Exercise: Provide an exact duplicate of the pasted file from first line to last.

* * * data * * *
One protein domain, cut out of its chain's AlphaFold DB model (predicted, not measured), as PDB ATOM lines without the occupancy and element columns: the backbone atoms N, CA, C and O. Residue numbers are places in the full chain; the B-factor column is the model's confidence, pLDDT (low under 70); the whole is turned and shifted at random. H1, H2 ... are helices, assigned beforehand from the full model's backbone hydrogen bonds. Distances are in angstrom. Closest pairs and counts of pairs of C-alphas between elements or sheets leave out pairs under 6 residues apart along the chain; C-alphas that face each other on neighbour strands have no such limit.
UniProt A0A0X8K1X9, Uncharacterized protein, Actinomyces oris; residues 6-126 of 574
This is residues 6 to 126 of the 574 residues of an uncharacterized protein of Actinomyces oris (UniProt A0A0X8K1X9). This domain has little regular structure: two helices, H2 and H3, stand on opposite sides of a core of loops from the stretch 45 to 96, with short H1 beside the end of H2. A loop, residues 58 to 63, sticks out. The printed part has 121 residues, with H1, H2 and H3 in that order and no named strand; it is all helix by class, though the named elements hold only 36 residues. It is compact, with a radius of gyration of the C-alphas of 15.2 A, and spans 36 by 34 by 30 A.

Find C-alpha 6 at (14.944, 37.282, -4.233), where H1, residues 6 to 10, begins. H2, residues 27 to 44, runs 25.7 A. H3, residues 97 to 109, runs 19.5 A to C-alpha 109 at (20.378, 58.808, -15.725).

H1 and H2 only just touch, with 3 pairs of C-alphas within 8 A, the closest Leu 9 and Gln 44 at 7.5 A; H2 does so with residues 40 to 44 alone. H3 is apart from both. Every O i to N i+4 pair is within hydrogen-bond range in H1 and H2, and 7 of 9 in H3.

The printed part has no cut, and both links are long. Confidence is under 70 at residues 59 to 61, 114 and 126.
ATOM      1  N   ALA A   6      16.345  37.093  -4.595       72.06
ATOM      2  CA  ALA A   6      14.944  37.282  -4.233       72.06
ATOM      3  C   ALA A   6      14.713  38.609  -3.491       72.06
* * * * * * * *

One protein domain, cut out of its chain's AlphaFold DB model (predicted, not measured), as PDB ATOM lines without the occupancy and element columns: the backbone atoms N, CA, C and O. Residue numbers are places in the full chain; the B-factor column is the model's confidence, pLDDT (low under 70); the whole is turned and shifted at random. H1, H2 ... are helices, assigned beforehand from the full model's backbone hydrogen bonds. Distances are in angstrom. Closest pairs and counts of pairs of C-alphas between elements or sheets leave out pairs under 6 residues apart along the chain; C-alphas that face each other on neighbour strands have no such limit.
UniProt A0A0X8K1X9, Uncharacterized protein, Actinomyces oris; residues 6-126 of 574
This is residues 6 to 126 of the 574 residues of an uncharacterized protein of Actinomyces oris (UniProt A0A0X8K1X9). This domain has little regular structure: two helices, H2 and H3, stand on opposite sides of a core of loops from the stretch 45 to 96, with short H1 beside the end of H2. A loop, residues 58 to 63, sticks out. The printed part has 121 residues, with H1, H2 and H3 in that order and no named strand; it is all helix by class, though the named elements hold only 36 residues. It is compact, with a radius of gyration of the C-alphas of 15.2 A, and spans 36 by 34 by 30 A.

Find C-alpha 6 at (14.944, 37.282, -4.233), where H1, residues 6 to 10, begins. H2, residues 27 to 44, runs 25.7 A. H3, residues 97 to 109, runs 19.5 A to C-alpha 109 at (20.378, 58.808, -15.725).

H1 and H2 only just touch, with 3 pairs of C-alphas within 8 A, the closest Leu 9 and Gln 44 at 7.5 A; H2 does so with residues 40 to 44 alone. H3 is apart from both. Every O i to N i+4 pair is within hydrogen-bond range in H1 and H2, and 7 of 9 in H3.

The printed part has no cut, and both links are long. Confidence is under 70 at residues 59 to 61, 114 and 126.
ATOM      1  N   ALA A   6      16.345  37.093  -4.595       72.06
ATOM      2  CA  ALA A   6      14.944  37.282  -4.233       72.06
ATOM      3  C   ALA A   6      14.713  38.609  -3.491       72.06